Every year as we hold our teen outreach at a local community center, kids from the different corners from the reservation come out to spend their days with us. Our program is pretty simple, shoot some hoop, play some dodgeball, sing some songs, and have a time of Bible teaching and prayer, followed by pizza. Later we take a field trip into the mountains and enjoy God’s creation.

Although we have gotten to know and love many of the youth through the years, we are blessed to meet new kids all the time. During one of our trips on the Blue Ridge Parkway, I asked a couple of the new kids about their exposure to Christianity. I learned that one them went to church when she was three-years-old, while the other one had never stepped foot in a church his whole life. I was all the more eager to tell them about Jesus.

As we continued to drive through the mountains, I asked them to tell me who they thought Jesus was. If you recall, Jesus asked Peter the same question in Matthew 16:15. Our new friends reluctant to answer, so I carefully explained that there was no wrong answer. I made it clear that I was not asking them to tell me who He was, but rather, I wanted to know what idea they had of Him with what little exposure that they had to biblical teaching. One of them dared an answer. In that guessing kind of way, she said, “I don’t know, was he a really good Christian who fought for freedom?” I said, “Ya know, I like that answer.” As much as a guess as it was, I liked it because of the truth in that assessment (yes, of course I gently clarified the fact that Jesus is the Son of God and Christians are the ones follow Him). I like it because Jesus did fight for freedom – freedom from sin, freedom from death and God’s wrath, freedom from the world, the flesh, and the devil. Yes, Jesus did fight for freedom, and he who the Son sets free is free indeed.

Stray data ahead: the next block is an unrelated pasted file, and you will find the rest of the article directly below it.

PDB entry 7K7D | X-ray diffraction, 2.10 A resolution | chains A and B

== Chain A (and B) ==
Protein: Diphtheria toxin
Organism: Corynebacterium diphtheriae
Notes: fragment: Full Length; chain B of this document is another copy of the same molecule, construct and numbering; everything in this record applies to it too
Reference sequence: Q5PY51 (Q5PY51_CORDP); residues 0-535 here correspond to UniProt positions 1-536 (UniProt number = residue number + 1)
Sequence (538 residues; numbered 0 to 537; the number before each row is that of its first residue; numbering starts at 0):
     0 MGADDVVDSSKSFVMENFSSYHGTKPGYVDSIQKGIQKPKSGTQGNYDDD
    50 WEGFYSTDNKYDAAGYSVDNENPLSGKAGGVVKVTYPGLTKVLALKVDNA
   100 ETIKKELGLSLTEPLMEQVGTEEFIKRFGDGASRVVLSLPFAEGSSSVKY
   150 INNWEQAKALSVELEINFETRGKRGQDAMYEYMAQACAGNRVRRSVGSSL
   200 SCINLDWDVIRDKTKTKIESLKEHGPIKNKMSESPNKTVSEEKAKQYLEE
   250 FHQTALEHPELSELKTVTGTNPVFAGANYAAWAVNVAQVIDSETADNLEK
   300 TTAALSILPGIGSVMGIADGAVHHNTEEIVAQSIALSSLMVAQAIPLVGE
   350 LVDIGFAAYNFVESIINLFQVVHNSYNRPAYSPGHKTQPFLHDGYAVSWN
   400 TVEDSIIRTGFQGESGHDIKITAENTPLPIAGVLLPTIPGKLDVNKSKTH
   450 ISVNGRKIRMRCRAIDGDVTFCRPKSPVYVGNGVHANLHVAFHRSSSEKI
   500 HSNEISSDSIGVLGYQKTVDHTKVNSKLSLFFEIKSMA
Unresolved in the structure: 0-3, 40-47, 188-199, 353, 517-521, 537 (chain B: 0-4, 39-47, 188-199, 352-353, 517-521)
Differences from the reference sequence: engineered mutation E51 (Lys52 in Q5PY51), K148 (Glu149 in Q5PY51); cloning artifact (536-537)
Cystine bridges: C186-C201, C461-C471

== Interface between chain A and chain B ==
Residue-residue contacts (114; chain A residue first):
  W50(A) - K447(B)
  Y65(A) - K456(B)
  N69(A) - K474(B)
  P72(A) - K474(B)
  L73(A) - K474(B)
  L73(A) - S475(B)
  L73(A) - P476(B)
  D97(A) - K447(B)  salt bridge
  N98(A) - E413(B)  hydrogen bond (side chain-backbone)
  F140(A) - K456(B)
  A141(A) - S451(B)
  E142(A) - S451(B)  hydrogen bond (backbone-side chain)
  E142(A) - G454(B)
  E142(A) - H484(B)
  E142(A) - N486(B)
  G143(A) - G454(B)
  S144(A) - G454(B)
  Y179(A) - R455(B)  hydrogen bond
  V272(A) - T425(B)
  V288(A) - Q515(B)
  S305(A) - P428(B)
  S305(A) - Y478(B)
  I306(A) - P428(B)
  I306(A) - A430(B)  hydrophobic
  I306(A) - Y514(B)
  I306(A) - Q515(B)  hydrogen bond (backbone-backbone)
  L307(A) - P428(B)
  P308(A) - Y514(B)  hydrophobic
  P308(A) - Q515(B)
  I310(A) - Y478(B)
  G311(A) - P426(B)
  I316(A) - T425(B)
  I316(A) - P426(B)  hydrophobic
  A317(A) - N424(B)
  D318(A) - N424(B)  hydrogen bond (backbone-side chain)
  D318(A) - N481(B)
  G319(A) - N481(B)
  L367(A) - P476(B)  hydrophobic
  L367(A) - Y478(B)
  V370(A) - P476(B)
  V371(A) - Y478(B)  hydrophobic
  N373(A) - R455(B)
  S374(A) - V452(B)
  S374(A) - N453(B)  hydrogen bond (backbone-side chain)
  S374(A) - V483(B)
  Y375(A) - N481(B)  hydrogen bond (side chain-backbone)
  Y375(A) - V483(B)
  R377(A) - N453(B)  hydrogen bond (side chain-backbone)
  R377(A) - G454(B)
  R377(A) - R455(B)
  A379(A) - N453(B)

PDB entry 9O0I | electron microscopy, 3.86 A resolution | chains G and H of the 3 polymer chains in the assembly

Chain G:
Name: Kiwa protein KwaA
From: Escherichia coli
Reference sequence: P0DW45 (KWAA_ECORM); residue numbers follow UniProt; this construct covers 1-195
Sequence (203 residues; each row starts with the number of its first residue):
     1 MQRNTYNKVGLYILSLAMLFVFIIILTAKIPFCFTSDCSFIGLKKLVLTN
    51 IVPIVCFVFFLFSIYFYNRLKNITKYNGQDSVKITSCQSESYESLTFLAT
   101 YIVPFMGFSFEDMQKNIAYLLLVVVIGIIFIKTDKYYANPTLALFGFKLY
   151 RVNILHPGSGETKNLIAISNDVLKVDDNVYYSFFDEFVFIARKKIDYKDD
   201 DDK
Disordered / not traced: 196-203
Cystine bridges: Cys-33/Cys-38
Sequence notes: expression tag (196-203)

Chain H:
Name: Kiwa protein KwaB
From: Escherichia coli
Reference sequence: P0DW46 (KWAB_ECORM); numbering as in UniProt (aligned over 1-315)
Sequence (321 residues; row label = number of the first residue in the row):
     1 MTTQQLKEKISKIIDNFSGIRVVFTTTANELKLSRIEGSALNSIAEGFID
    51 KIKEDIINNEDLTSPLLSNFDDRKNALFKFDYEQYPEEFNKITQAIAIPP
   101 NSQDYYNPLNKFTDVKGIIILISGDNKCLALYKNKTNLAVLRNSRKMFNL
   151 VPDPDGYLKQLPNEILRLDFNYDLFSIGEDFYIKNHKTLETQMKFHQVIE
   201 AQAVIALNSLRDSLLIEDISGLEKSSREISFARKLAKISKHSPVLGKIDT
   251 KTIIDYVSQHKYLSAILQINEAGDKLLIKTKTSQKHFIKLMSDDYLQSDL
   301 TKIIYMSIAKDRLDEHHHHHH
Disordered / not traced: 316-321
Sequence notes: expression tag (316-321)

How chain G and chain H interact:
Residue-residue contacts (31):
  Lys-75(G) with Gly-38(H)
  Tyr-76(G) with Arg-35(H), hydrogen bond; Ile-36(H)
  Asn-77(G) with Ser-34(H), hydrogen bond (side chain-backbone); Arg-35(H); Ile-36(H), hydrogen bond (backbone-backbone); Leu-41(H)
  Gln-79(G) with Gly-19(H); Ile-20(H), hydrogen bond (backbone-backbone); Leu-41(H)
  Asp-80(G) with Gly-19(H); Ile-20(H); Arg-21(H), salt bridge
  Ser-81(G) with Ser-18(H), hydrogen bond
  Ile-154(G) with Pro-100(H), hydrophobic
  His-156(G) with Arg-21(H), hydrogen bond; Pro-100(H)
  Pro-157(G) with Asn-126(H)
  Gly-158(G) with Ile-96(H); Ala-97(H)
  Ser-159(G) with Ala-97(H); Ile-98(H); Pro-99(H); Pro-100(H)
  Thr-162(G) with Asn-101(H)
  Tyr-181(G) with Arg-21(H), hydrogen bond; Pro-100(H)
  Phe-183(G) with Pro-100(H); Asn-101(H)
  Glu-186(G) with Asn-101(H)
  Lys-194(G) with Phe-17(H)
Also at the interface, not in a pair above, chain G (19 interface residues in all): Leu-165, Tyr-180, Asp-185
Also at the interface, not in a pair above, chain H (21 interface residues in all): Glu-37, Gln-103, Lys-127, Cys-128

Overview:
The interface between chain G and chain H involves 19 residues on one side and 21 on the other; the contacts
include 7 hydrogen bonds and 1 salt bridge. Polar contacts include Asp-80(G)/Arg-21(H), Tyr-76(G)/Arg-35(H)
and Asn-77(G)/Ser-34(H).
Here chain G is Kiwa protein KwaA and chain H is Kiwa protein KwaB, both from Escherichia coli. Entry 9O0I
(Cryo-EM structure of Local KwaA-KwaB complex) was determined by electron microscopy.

We are praying for more occasions to disciple the youth of Cherokee. We want to see them set free. We are praying for a day when they share in Peter’s confession to Jesus, “You are the Christ, Son of the Living God” (Matt 16:16).

Native Americans: Reached, Unreached, or Mis-reached?